Compelling government interest. No right is absolute. There is competing tension between our most sacred rights. The protection of children and vulnerable individuals from sexual abuse is a compelling government interest. Although Texas appellate courts have not directly addressed the Ecclesiastical Abstention Doctrine in cases involving sexual abuse of minors and vulnerable individuals, other courts have held that the Ecclesiastical Abstention Doctrine does not deprive courts of jurisdiction to adjudicate cases involving sexual abuse of children.¹¹
In a case brought by minor victims of a sexually abusive priest, the Supreme Court of Mississippi stated:
We are satisfied that the cloak of religion, which does not shield religious institutions from civil responsibility for fraud or breach of contract, surely cannot serve to shield such institutions from civil responsibility for more abhorrent conduct such as sexual molestation of a child. Nor should it shield those who fail in their duty to protect children from it.¹²
What should courts do? Abstention—refusing to hear a case to protect religious freedom—should be a last resort for courts. Courts can and should expand the use of neutral principles of law in cases involving sexual abuse of children.
How do we protect ourselves now? First, recognize the risks. Courts favoring abstention over using the neutral principles approach means that religious organizations may not be held to the same standard or evaluation as similar secular organizations (e.g., schools, community centers, etc.). Protect yourself by recognizing these risks when allowing yourself or your child to participate in these organizations. Do not assume that a sexual abuse prevention policy that incorporates religious doctrines, rules, or beliefs will be subject to the same level of scrutiny as a similar policy at a non-religious organization or any scrutiny.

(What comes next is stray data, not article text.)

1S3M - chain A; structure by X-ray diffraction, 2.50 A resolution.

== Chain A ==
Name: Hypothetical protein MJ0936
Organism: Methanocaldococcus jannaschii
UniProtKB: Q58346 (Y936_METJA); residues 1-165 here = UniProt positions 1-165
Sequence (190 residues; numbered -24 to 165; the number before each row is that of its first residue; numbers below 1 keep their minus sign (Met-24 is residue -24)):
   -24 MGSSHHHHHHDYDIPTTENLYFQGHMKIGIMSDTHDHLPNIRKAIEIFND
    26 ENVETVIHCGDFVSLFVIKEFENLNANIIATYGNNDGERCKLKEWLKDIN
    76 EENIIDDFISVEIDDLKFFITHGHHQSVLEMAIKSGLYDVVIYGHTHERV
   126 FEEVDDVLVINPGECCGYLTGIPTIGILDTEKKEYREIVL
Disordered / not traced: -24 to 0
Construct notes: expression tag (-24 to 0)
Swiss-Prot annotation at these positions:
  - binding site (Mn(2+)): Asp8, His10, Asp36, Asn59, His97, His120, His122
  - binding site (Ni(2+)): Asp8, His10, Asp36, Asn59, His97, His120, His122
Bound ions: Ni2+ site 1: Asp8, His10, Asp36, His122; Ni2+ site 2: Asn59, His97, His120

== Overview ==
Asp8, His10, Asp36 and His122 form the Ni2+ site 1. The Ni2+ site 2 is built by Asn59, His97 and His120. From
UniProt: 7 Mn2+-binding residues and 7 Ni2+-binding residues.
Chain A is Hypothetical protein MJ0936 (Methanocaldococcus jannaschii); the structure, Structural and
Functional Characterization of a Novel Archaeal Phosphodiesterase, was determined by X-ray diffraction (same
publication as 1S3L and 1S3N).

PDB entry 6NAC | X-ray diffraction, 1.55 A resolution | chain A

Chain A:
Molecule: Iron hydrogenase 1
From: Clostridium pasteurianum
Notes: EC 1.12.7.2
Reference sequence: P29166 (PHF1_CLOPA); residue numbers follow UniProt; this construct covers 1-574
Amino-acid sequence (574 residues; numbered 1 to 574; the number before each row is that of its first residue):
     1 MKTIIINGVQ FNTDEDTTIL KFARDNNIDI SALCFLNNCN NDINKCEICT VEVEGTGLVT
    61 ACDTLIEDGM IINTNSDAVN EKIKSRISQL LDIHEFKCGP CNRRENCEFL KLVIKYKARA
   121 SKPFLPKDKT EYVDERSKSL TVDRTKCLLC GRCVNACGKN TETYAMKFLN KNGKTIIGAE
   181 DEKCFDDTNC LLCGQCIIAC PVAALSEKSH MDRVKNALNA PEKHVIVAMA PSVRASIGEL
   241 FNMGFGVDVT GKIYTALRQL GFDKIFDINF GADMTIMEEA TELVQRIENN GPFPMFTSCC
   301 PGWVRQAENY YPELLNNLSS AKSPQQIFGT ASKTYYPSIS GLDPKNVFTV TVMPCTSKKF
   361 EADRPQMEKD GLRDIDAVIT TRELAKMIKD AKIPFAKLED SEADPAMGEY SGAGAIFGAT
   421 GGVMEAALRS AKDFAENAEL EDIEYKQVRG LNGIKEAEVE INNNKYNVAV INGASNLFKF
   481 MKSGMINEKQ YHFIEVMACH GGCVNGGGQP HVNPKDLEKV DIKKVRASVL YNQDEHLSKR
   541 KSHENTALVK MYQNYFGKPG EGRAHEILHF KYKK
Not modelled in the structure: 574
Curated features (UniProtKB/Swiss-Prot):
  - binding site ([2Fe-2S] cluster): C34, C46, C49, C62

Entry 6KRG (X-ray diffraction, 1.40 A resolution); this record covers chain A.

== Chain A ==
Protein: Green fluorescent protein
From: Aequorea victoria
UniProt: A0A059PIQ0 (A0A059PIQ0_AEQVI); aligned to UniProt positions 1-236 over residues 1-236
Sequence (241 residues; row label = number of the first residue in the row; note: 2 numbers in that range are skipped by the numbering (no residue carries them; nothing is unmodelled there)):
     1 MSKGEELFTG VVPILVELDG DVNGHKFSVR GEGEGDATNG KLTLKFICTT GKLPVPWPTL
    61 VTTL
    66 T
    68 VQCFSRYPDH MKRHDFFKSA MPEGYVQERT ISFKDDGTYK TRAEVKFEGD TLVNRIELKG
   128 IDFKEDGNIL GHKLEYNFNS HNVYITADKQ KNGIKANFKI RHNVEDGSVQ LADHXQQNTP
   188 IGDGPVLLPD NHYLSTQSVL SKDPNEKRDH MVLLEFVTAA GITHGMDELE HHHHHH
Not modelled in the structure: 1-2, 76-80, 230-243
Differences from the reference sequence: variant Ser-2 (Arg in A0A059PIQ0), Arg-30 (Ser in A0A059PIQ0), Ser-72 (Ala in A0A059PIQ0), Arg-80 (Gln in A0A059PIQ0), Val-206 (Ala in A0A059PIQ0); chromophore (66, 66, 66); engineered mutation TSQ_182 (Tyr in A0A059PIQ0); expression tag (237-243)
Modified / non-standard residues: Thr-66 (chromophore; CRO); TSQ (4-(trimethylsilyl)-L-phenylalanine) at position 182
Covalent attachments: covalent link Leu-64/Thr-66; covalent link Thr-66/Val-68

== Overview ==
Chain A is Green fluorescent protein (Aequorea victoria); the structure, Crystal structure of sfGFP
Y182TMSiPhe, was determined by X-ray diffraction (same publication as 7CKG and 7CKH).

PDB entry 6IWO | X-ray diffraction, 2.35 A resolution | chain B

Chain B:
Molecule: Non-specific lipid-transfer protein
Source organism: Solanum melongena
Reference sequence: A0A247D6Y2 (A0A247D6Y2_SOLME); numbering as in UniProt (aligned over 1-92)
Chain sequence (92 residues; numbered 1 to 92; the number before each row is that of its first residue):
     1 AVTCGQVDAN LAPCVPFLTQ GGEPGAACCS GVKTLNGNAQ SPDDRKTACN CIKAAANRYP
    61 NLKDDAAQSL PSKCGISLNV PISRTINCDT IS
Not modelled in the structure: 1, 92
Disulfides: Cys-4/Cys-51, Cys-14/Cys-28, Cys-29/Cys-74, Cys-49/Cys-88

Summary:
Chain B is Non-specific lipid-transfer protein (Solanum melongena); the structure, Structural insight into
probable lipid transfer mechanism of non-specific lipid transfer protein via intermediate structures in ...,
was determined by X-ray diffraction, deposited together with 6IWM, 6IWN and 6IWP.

Second, insist on separate policies for religious practices and for policies in place to protect against criminal activity. While this is not a guarantee that courts can adjudicate, there is a stronger argument that courts can and should interpret application of sexual abuse prevention and response policies when they rely solely on secular law and definitions.
Sources ¹ Serbian E. Orthodox v. Milivojevich, 426 U.S. 696, 713–14 (1976). ² Televangelists are ministers who devote a large portion of their ministry to television broadcasting. ³ Tithes are monetary contributions to a religious organization. ⁴ For example, ecclesiastical courts or disciplinary proceedings that evaluate whether an adherent is correctly following religious teachings.
⁵ Jones v. Wolf, 443 U.S. 595, 602–04 (1979). ⁶ Id. at 603. ⁷ Masterson v. Diocese of Nw. Texas, 422 S.W.3d 594, 606 (Tex. 2013); see also Episcopal Diocese of Fort Worth v. Episcopal Church, 422 S.W.3d 646, 650 (Tex. 2013). ⁸ Id. ⁹ Mouton v. Christian Faith Missionary Baptist Church, 498 S.W.3d 143, 150 (Tex. App.—Houston [1st Dist.] 2016, no pet.). ¹⁰ Tilton v. Marshall, 925 S.W.2d 672 (Tex. 1996). ¹¹ See Roman Catholic Diocese of Jackson v. Morrison, 905 So. 2d 1213, 1248 (Miss. 2005); accord Doe v. Diocese of Raleigh, 776 S.E.2d 29, 41 (N.C. 2015).
¹² Roman Catholic Diocese of Jackson v. Morrison, 905 So.2d 1213, 1237 (Miss. 2005).